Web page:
I read this this article in the New York Times:-

The article itself was kind of a dry recitation of Jewish theology over 5 millennia. I was hoping the article would tell me something about how to deal with thoughts of death, but no. Boring.

I was drawn to the first picture above. A young scholar in a prestigious university, gazing out of a slightly open window, dappled sunlight coming through. He is intelligent but casual (he wears sneakers). A small pile of books is on the coffee table. The most visible is the collection of Rilke suggesting good taste and spiritual discernment.

Its like a vision of a life I never quite managed to achieve and maybe one a lot of real life academics don’t achieve. Generous rooms filled with books, time languidly passing by. All the time in the world to read and to write.

I also nearly got into my countries version of the Ivy League at age 18. I was interviewed by the academic, then a famous TV literary critic. For whatever reason I failed to impress.

It’s all like a dream.

A few years ago I went to Maynooth University in Ireland. It was a theological training centre but since the 2000s the University of Ireland has built a PFI university there.

Now large parts of the world are in their own retreat. Some have time to read and stare out the window. Some are no doubt frantic about how to get food and medicine.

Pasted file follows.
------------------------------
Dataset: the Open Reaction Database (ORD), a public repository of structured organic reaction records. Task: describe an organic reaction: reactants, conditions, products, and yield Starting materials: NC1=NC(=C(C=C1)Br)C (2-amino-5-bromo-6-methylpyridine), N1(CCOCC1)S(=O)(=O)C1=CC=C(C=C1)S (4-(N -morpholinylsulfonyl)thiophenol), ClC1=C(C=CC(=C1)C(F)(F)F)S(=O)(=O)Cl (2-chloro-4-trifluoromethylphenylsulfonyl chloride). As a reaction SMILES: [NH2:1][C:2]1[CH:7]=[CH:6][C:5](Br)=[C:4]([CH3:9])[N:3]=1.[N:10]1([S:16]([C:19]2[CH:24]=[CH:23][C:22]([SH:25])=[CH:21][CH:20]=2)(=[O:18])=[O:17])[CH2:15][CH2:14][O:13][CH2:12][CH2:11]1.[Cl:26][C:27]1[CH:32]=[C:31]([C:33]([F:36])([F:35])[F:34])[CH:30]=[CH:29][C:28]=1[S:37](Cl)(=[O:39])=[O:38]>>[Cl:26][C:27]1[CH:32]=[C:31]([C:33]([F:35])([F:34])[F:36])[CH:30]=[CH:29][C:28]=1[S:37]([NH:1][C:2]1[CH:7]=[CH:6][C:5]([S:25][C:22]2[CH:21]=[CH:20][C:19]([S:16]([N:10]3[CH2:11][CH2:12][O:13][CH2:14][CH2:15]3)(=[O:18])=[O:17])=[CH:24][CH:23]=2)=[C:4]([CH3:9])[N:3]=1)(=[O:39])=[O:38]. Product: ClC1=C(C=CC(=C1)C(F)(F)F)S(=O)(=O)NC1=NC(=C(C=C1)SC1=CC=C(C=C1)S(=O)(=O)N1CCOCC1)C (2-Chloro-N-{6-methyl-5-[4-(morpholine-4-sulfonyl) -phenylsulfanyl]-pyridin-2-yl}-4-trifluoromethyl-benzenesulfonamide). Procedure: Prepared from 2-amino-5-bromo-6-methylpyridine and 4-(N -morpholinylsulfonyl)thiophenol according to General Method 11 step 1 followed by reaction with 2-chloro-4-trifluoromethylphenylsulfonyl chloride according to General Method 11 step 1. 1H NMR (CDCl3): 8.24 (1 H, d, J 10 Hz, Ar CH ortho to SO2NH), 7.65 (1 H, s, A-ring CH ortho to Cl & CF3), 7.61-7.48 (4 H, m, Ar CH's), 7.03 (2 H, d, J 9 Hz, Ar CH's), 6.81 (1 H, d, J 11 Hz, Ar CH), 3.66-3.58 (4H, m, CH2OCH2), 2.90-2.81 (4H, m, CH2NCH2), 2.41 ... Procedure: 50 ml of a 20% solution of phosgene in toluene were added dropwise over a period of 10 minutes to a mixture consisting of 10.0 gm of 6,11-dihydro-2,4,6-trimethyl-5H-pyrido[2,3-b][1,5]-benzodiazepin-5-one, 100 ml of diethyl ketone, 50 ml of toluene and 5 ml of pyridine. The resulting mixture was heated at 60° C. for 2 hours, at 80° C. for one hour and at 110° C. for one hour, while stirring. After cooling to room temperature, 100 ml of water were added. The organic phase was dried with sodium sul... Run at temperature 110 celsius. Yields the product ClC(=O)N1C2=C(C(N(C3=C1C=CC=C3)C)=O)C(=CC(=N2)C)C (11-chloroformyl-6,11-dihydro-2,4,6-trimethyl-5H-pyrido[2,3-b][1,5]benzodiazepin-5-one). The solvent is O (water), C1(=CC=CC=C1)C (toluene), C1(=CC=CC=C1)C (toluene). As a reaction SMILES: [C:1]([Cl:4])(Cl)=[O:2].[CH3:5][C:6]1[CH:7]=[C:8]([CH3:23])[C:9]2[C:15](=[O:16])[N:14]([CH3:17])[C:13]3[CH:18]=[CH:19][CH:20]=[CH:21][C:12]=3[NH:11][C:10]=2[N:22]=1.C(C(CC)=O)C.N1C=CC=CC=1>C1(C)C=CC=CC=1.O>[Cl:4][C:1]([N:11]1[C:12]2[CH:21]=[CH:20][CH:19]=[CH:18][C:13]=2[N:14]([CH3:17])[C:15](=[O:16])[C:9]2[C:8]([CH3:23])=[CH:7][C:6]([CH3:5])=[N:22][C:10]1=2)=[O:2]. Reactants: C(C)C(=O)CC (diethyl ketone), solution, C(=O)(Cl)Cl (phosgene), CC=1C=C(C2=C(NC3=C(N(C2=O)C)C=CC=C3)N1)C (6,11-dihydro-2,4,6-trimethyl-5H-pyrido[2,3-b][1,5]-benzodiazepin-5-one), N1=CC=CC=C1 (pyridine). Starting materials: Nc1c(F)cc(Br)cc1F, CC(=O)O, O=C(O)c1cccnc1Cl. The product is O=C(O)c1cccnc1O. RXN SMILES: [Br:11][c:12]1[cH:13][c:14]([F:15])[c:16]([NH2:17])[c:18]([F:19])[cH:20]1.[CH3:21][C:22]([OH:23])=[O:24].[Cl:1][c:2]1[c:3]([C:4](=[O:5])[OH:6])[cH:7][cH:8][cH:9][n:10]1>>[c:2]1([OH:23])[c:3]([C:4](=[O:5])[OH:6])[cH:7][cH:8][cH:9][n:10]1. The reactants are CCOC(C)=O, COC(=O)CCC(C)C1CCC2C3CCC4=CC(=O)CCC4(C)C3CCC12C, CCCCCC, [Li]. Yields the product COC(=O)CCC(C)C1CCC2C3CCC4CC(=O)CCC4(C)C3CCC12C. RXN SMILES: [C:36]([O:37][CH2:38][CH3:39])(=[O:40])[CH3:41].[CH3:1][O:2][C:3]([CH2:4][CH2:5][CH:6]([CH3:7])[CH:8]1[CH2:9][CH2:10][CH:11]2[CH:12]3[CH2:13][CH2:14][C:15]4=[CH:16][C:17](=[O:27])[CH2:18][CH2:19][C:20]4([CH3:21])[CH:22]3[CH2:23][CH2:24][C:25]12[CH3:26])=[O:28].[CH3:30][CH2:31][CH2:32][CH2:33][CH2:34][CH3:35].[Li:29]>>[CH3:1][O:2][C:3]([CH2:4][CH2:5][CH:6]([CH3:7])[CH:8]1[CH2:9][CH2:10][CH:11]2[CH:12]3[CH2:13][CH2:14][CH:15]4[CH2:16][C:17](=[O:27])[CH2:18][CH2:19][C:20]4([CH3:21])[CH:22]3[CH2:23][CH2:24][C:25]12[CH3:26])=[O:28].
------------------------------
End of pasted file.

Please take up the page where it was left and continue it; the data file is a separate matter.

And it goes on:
I feel like growing up how misleading films are about life. Films like 4 Weddings or Maurice or even Lost in Translation. That we will grow up and have an interesting career and a gaggle of amazing friends. Just go to university and come out the other side with a plush job, fully furnished life.

Instead in narrow-minded-irl-Britain. Expensive self containment apartments. Junk food and junk debt.

Yes so I would like to escape to one of these ivory towers where journalists come and seek my opinions.

Life should be appreciated. I just feel I like in identikit supermarket world rather than a world on intellectual (or ontological) sophistication.


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